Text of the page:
As the art was spreading and more and more people were being exposed to bonsai, the more people began looking for naturally dwarfed trees that could be planted into a pot.  In the early periods only the wealthy and political players could indulge themselves in this art.  The majority had more pressing concerns in their life and finding the time to create bonsai trees was not really an option.  Throughout Japan and China there have been feudal ages and peaceful periods.  During these less turbulent times, the average citizen began looking for ways to get more out of their lives.  The art of bonsai grew during these peaceful times and declined during war times.  As a result of more people enjoying the hobby, they began collecting trees all over the place!  I know it is hard to believe but these days very few naturally dwarfed trees can be found in China or Japan.  National parks have also made collection illegal in some places.  A shortage of trees gave rise to propagation and cultivating skills and eventually to the birth of the nursery.  The Japanese were the ones who invented bonsai wire!

Japan being smaller in size than China, began to develop their own styles that suited their environment and way of thinking.  Their bonsai is heavily influenced by Zen Buddhism - less is more.  Bonsai with empty space as opposed to the Chinese style which is more like miniature landscape art.  The Japanese are really opposed to adding figurines such as bridges, animals, fishermen, and small temples to their bonsai.  The Chinese have no problem adding many of these figures to their compositions.
           A photo I took of a juniper at a Taiwan bonsai exhibition.  Chinese/Taiwan style.  I have to say not all Chinese bonsai contain figurines at all.  I just wish to highlight some differences between Chinese and Japanese bonsai.
     A Japanese Black Pine in Japan.  I took this photo before I tried to wire it.

In 1800 a group of Japanese scholars studying Chinese arts met to discuss the miniature tree styles that were being created in Japan.  At this meeting the word BONSAI was used to describe them for the very first time.

JAPANESE
Bon - A shallow tray, pot, container, dish.
Sai - planting, planted
Bonsai:  A tree which is planted in a shallow container.

In China, many years before the Japenese were exposed to the art, were using a different term to describe their work.  They were using the term Penjing.
CHINESE
Pen - tray
Jing - landscape

Penjing:  Landscape on a tray.

Japan introduced their bonsai to the Western World at a trade fair in Paris in the year 1898.  The viewers were amazed at these small trees and many thought the Japanese were using some kind of mystical oriental practice to maintain their small size.  At times bonsai has a negative stigma attached to the name by some people thinking that the trees are tortured and mistreated.  This is definately not the case as bonsai lovers are lovers of nature and bonsai trees are nurtured daily to maintain excellent health.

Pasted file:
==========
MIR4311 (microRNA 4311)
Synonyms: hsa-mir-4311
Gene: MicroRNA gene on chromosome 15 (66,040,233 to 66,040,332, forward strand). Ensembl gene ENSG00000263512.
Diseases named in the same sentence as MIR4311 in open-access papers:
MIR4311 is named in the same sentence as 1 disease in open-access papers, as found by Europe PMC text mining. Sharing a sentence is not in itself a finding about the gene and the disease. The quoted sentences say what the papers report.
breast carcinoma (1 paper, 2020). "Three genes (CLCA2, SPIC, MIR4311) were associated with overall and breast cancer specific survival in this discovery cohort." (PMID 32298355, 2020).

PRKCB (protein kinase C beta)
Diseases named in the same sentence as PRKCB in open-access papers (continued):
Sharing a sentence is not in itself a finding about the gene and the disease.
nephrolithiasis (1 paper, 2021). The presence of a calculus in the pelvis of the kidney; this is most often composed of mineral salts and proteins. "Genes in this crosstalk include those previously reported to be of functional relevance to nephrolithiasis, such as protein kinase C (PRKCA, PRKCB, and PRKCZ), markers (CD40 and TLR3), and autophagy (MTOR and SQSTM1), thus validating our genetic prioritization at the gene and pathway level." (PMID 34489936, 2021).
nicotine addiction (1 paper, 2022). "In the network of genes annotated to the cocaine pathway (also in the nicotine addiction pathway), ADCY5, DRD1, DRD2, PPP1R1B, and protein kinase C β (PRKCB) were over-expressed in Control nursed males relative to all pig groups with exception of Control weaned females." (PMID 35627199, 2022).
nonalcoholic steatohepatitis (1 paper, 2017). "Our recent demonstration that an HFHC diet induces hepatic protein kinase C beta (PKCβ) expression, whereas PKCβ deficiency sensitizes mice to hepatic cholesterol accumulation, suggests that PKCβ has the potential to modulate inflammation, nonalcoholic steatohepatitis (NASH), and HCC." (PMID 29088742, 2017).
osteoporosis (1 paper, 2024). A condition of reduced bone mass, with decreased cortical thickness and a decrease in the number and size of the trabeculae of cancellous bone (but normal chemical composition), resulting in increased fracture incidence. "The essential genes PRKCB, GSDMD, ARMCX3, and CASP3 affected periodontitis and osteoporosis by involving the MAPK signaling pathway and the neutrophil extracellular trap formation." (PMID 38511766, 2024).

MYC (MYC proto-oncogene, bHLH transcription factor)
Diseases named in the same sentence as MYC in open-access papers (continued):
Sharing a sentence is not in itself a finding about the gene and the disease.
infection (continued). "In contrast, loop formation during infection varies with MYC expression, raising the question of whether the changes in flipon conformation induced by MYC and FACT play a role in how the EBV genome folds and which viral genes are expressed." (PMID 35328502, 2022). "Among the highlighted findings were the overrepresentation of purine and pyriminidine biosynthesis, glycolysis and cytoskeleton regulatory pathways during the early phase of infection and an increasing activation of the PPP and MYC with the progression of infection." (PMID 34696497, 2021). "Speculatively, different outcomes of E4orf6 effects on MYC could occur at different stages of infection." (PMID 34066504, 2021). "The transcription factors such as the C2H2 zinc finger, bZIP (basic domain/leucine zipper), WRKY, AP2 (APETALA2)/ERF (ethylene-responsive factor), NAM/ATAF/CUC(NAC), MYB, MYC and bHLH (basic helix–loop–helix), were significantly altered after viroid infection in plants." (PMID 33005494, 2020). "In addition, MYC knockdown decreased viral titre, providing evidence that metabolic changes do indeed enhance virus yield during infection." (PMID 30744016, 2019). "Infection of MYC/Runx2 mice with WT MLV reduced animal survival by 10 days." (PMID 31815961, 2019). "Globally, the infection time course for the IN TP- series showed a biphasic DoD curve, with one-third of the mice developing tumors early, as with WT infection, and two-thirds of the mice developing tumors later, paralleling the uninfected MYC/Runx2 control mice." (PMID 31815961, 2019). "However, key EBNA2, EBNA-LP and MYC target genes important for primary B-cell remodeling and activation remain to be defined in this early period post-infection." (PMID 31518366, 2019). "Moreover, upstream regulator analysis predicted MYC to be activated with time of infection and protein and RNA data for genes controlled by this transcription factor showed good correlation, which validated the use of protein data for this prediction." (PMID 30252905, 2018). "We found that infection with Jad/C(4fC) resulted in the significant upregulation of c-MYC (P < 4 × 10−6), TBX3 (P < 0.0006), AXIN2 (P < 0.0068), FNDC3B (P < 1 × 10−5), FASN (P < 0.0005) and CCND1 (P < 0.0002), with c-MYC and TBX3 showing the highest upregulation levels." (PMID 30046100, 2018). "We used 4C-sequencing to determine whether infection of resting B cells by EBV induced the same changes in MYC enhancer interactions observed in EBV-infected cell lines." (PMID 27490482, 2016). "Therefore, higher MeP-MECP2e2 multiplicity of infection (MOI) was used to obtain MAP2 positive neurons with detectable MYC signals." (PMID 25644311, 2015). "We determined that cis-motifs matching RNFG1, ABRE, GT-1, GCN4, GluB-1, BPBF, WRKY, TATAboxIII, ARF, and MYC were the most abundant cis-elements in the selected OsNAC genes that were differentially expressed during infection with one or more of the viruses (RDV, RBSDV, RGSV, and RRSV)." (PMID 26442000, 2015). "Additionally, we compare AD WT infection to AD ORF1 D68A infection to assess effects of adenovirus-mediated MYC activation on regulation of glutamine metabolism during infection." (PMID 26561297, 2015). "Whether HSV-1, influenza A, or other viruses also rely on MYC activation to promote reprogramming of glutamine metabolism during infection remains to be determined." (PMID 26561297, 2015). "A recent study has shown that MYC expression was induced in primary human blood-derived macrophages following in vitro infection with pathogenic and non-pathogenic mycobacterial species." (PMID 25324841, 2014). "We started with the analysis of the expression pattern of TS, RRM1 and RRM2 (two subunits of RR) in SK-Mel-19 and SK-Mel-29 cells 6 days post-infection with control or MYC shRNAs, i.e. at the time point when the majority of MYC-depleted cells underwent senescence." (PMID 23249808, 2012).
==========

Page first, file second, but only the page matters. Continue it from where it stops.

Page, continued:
The first European language book written about bonsai was published in 1902.  The book was written in French.  The very first English bonsai book was published in 1940.  A more popular book titled Miniature Trees and Landscapes was written by Yuji Yoshimura and translated into English in the year 1957.

Bonsai in the West grew tremendously after World War II.  Many soldiers saw bonsai in Japan and Japanese immigrants brought their love of bonsai with them when settling into another country.

I was very surprised to discover that bonsai in the West is a relatively new art.  If a guy from Geelong, Australia can get hooked on it I am sure there are many more people around the world not really knowing of the existence of bonsai and how the hobby can be practiced by anyone, anywhere in the world, these people can also be bitten by the bug!



        An award winning bonsai tree at the annual Taiwan Bonsai Exhibition, 2012










Tuesday, 5 February 2013


Update
January 4th, 2013


January 4th 2013.  A little over a month since we planted.
Being winter here in Taiwan at the moment is a blessing and a curse.  A curse because it rains a lot and the temperatures idle at around 14 degrees Celsius in the middle of winter.  This is not that cold but the rain does become an inconvenience.  If you have planted small juniper trees in the ground, then winter becomes a little blessing because you don't have to water them!  

Our plot of land is a 15 minutes motor bike ride up into the Yamingshan mountains.  On cold days like today it is nice to know the trees do not need too much care from their owners.  However, weeds do grow.  We do not want the roots of the weeds stealing the nutrition from the roots of our junipers.  At some stage I think I will need to slip on some gloves and do a bit of manual labor by removing these weeds.  Spraying weed kill is a bad idea as it will also poison our junipers.


The junipers are becoming used to their new home.  Spring and Summer is when we should see a lot of growth in the thickness of the trunk and branches.  Planting in the Winter is a good idea because the roots lie dormant and you will not damage them.
The next time we plant trees in the ground like this I will seriously consider laying down a sheet of anti weed non-woven mat with 'tree holes' cut in the mat.  This way the mat will prevent the weeds from growing while also promoting air circulation and good water drainage and evaporation. 
The good thing is there will always be a next time.